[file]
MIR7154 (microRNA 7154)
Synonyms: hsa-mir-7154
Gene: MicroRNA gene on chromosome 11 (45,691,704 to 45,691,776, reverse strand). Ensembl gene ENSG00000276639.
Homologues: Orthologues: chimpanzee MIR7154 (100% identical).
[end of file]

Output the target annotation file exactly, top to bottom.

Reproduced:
MIR7154 (microRNA 7154)
Synonyms: hsa-mir-7154
Gene: MicroRNA gene on chromosome 11 (45,691,704 to 45,691,776, reverse strand). Ensembl gene ENSG00000276639.
Homologues: Orthologues: chimpanzee MIR7154 (100% identical).